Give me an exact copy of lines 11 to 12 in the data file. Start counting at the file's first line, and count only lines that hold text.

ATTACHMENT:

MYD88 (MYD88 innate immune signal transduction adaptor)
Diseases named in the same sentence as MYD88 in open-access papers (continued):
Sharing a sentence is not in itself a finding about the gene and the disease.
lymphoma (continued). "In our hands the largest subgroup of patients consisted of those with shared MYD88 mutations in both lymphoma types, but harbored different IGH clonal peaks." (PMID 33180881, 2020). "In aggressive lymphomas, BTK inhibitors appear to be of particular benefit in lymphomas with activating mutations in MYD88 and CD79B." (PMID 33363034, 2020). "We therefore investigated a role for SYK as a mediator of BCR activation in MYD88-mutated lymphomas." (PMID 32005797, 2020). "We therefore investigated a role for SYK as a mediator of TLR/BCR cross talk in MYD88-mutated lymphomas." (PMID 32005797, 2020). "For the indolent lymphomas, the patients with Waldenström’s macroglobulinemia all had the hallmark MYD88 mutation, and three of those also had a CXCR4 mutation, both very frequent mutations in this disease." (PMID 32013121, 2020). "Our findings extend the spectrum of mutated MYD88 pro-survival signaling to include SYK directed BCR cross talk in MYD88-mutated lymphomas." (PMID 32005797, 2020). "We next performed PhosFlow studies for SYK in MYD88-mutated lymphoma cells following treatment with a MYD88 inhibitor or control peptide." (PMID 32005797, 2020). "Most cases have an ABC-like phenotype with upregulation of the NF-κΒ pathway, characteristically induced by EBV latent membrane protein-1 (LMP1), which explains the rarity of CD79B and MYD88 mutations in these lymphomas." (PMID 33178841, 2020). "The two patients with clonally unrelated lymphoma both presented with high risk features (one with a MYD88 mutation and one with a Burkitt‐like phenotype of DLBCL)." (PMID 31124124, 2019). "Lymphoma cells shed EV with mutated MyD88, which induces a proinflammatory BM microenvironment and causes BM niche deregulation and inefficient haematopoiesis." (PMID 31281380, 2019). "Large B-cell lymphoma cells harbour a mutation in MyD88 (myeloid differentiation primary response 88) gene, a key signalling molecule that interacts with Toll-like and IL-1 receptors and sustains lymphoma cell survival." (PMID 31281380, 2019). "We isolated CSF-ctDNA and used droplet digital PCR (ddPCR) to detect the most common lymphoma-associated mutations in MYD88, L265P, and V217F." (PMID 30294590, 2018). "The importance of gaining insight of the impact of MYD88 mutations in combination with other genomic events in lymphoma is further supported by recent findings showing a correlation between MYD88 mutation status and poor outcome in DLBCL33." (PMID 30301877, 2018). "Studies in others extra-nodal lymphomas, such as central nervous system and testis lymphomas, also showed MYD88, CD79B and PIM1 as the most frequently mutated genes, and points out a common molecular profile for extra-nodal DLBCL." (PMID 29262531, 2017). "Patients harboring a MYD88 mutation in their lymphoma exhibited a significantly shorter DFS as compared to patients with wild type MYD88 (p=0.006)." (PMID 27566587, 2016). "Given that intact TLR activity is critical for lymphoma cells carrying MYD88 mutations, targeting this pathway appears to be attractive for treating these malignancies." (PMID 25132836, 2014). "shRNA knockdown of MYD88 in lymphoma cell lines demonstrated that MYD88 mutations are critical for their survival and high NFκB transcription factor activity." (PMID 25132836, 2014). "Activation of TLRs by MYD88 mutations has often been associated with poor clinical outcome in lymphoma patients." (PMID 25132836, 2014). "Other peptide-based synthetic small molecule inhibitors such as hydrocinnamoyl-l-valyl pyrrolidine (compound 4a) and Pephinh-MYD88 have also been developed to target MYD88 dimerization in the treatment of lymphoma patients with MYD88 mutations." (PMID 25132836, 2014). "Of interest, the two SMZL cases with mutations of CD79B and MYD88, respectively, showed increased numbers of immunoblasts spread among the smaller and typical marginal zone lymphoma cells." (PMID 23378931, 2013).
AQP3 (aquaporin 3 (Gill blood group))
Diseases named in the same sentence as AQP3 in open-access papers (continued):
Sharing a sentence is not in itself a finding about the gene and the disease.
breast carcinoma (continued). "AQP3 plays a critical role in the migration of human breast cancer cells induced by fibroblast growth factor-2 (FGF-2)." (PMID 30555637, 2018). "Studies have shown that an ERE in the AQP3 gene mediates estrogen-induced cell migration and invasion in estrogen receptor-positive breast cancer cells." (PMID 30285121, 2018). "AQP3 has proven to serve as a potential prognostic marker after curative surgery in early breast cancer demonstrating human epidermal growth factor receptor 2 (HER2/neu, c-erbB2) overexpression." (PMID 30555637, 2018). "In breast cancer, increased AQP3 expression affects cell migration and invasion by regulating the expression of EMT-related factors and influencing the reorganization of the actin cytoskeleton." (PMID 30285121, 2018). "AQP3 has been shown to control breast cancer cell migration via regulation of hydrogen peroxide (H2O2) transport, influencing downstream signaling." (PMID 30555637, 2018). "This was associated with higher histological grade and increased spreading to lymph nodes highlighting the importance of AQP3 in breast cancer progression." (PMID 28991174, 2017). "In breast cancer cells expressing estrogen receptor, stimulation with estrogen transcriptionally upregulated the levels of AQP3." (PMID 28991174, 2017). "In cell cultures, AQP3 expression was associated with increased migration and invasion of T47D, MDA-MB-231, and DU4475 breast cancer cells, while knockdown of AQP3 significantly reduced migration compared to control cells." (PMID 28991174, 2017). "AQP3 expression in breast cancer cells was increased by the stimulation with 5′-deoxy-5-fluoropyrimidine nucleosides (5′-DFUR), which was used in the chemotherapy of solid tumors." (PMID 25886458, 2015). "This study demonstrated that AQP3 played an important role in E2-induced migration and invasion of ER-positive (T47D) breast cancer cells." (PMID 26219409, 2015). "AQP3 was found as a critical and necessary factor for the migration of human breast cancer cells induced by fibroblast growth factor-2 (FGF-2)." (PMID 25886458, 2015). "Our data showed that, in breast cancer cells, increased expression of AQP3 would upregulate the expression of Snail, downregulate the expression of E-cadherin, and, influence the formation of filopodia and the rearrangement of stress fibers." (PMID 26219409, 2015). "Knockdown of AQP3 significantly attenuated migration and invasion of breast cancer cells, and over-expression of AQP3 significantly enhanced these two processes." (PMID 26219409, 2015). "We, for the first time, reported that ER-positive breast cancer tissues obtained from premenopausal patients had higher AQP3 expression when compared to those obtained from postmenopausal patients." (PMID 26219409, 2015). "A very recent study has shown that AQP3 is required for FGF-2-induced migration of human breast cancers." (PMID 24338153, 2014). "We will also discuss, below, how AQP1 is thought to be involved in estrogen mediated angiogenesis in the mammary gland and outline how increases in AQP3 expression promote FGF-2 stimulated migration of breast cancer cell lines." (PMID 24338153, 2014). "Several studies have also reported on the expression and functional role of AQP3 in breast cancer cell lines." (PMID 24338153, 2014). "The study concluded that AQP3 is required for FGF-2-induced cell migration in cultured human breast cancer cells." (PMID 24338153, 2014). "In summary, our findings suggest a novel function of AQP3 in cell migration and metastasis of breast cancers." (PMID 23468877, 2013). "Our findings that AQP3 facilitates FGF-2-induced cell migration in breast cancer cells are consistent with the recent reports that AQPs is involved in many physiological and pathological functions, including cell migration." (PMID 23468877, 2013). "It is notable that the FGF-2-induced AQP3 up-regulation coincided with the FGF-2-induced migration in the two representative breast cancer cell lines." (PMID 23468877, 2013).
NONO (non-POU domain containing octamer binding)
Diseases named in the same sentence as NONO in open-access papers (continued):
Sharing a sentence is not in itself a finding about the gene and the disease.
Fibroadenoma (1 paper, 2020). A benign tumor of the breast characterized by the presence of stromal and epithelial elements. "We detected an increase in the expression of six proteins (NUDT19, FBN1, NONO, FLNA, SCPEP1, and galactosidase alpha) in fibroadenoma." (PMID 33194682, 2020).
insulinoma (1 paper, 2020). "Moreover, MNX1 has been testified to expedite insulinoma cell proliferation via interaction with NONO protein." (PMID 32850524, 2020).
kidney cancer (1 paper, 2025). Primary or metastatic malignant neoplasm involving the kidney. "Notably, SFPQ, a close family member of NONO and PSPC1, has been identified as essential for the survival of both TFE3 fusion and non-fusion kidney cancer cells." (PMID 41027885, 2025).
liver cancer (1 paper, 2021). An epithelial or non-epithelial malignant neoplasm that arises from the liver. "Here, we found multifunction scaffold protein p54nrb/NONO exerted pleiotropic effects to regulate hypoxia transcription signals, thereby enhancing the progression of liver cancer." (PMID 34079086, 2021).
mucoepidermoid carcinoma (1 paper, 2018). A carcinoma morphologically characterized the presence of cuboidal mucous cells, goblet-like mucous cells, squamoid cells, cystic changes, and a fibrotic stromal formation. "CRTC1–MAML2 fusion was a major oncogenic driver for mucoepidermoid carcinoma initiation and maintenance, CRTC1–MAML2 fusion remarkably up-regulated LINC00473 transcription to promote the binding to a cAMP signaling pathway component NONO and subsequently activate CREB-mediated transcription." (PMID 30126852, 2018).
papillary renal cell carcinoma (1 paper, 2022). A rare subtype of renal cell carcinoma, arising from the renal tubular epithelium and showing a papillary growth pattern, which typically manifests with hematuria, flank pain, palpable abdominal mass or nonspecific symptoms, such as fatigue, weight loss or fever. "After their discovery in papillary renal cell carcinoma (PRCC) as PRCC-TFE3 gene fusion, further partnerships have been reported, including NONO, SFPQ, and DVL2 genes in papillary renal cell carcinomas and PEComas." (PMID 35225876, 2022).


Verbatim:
Sharing a sentence is not in itself a finding about the gene and the disease.
Fibroadenoma (1 paper, 2020). A benign tumor of the breast characterized by the presence of stromal and epithelial elements. "We detected an increase in the expression of six proteins (NUDT19, FBN1, NONO, FLNA, SCPEP1, and galactosidase alpha) in fibroadenoma." (PMID 33194682, 2020).